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Popular Hawaii-bred, Santa Barbara-based reggae-rock band Iration headlined a multi-genre roster of more than 25 bands that rocked two stages at The Plaza Theatre in Newhall and drew more than 500 young music fans to the ninth annual “Summer Meltdown Concert for Social Inclusion and Autism Awareness” Saturday afternoon and evening.
“We’ve got pretty close to a packed house in there,” said Bret Lieberman, the festival’s unofficial executive producer, talking with a reporter in front of the venue about an hour and a half after the show got under way at 1 p.m.
“The kids are enjoying reggae music, we have laser lights set up, bands are coming in from out of state, landing at LAX and Burbank and being driven here right now…so there’s a lot of excitement,” he said. “Everyone’s having a good time, and that’s what it’s all about.”
Summer Meltdown is produced by approximately 100 students with and without disabilities including autism enrolled in the nonprofit Yes I Can program at Canyon High School. The program is directed by Lieberman, a special ed teacher, aided and abetted by Canyon English teacher Lisa Lamedman, also a program advisor for both Yes I Can and Canyon’s Safe Schools anti-bullying initiative.
Running until just after midnight, the festival also featured performances by Mod Sun, VIBE, Vocab Kompany, Seedless, Zen Robbi, Uprooted, Pacific Dub, Above Ground, Papafish, Pacific Dub, Reeform, Ease Up, Bridge 22, Full Effect, Young Murdoc, Attributes, and Condemn Us as Saviors, plus turntables-and-a-microphone spin-doctors DJ SP3XXX, DJ Society, DJ Trokk, DJ Spinz and DJ Enix.
The headliners and better-known bands performed on the main stage in The Plaza’s largest room, while a smaller second stage in a separate room next door presented DJs, electronic music and up-and-coming artists.
The laser light show Nu Salt Lasers added to the visuals at Summer Meltdown. Photo: Paige Jeffers Burghardt/@PhotoPaige.
It was the first Summer Meltdown to be staged at The Plaza; all eight previous festivals took place at Golden Valley High School’s outdoor amphitheater, which seats between 1,500 and 2,000.
It was also the first Summer Meltdown to have a theme: a Hawai’ian Luau, paying homage to the world-famous headliner that formed in the Pacific paradise, and is now based just up the California coast. The Plaza was decked out with lots of potted palm trees, making Iration and all the Meltdown bands playing roots rock reggae feel right at home.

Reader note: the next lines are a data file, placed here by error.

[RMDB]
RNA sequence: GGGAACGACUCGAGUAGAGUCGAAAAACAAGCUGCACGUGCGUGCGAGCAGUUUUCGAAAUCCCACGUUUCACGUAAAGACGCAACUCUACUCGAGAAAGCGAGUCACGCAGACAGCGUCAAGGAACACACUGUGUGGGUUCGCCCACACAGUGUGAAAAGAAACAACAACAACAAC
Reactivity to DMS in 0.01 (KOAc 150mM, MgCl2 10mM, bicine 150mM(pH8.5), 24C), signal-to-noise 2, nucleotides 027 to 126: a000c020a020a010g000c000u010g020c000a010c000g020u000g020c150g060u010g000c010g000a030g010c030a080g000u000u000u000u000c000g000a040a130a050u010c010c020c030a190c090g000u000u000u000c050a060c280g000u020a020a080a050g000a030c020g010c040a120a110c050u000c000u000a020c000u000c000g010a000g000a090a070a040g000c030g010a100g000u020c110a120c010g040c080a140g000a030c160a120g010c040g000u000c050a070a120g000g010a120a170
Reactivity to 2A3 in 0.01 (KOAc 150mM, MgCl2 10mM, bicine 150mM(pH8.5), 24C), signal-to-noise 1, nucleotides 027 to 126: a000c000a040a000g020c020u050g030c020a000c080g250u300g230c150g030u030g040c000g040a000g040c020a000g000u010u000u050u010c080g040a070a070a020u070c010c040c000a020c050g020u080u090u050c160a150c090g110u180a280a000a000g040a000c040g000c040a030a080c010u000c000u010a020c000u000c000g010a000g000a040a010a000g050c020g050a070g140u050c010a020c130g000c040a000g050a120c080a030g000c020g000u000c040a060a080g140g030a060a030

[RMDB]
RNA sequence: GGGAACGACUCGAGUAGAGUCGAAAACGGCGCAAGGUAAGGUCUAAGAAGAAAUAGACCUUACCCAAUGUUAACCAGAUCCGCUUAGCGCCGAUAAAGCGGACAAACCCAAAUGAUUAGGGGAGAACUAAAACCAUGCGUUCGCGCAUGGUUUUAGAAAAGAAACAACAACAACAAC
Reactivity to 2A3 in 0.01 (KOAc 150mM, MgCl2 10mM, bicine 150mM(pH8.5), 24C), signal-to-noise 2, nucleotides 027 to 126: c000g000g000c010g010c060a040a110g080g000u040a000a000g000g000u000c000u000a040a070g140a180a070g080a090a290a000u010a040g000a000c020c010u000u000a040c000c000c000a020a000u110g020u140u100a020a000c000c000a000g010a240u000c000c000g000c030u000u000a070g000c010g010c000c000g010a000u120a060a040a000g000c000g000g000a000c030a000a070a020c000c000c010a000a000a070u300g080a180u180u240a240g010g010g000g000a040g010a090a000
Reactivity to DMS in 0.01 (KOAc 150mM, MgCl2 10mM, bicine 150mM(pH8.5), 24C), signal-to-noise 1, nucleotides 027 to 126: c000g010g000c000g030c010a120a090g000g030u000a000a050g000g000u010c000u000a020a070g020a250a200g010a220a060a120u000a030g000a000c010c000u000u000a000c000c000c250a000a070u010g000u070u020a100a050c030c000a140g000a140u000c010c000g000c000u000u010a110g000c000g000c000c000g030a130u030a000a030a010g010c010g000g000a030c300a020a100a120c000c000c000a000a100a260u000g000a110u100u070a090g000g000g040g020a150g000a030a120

The final pieces of the production not yet set just a couple weeks ago — including main stage sound and lighting, a laser light show, tents and chairs for artist dressing rooms, ditto for sponsors and VIPs, safety barricades, and set-dressing tropical foliage — were all miraculously in place by showtime, thanks to last-minute donations and purchases.
A band sets up on the second Plaza stage. Photo: Stephen K. Peeples.
There was a also a variety of eats and treats provided by sponsors as well as booths set up by sponsors and other vendors around The Plaza’s lobby. A barbecue outside the venue’s back door also turned out hot dogs throughout the afternoon and into the night.
Sponsors included Chronic Tacos, Jersey Mike’s, McDonald’s, KHTS-AM 1220, SCVTV, Curtis, The Signal, Southwest Airlines, Monster, the Marriott, Andy Gump, La Quinta, Juice It Up, the SCV Youth Project, the St. John Company, Rockerrazzi, Paige Photography, Nu Salt Lasers, SCV Rental, Homebass, Feathers, Warner Bros. Signs & Banners, Take One, NLA and Bridges to Ability.
Temperatures outside were in the upper 80s, but felt warmer inside most of the time, mitigated somewhat by dozens of portable fans plugged in around the venue. Concert-goers could also cool off on the patios in front of and behind the building.
Everyone who saw Iration play the 2010 Summer Meltdown has been bugging the Yes I Can students to bring the group back for an encore. This time, as headliners, Iration was due to close the festival, taking the stage at 10:30 p.m., but bandmembers got there early, around 2:30 p.m., and hung out until their set time.
“We’re stoked to be here to rock it for the kids,” said Micah Pueschel, the five-member band’s lead singer and guitarist, talking with a reporter out front shortly after arriving from Santa Barbara.
The reporter with Iration’s Micah Pueschel. Photo: Lisa Lamedman.
Asked how important the Yes I Can social inclusion and autism awareness cause was in the band’s decision to play the festival in the first place in 2010, and then return for an encore, as headliner, Pueschel’s response was immediate.
“It’s 100 percent of the decision,” he said. “We’re doing this as our way of giving back to the community, to the kids and the generation that’s coming up. That’s the audience for our music, the younger kids in high school and college. And the idea is, we don’t want anyone to feel that they can’t enjoy a concert, because it’s for everybody, not just for a certain group of people. We try to make universal music that can reach out to any person in the world, no matter their race, color, creed, ability or whatever. That’s what music is all about, and that’s why we’re doing this concert.”
Since its Summer Meltdown debut two years ago, playing material from the “Time Bomb” album, Pueschel said, Iration has become “a better band, I think. Not perfect, by any means, but better.”
This year, Iration (pictured at left onstage; photo by Paige Jeffers Burghardt/@PhotoPaige) previewed a trio of new songs not yet released.
“We have a brand-new record coming out in August, so we’re gonna play some of that and hopefully they’ll like it,” Pueschel said. “The song titles are ‘Back Around,’ ‘One-Way Track’ and ‘Porcupine,’ and the album’s titled ‘Automatic.'”
Asked if he thought the sound of “Automatic,” Iration’s third full-length album, shows a progression, Pueschel said, “Definitely. There’s a lot more of a rock influence on this record. We worked with Lincoln Parish from the band Cage the Elephants and we recorded half the album in Rami Jaffee’s studio. He’s a member of The Wallflowers and also the Foo Fighters. We also had Lincoln produce and play guitar on the record, so there’s the introduction of a lot more traditional rock sound.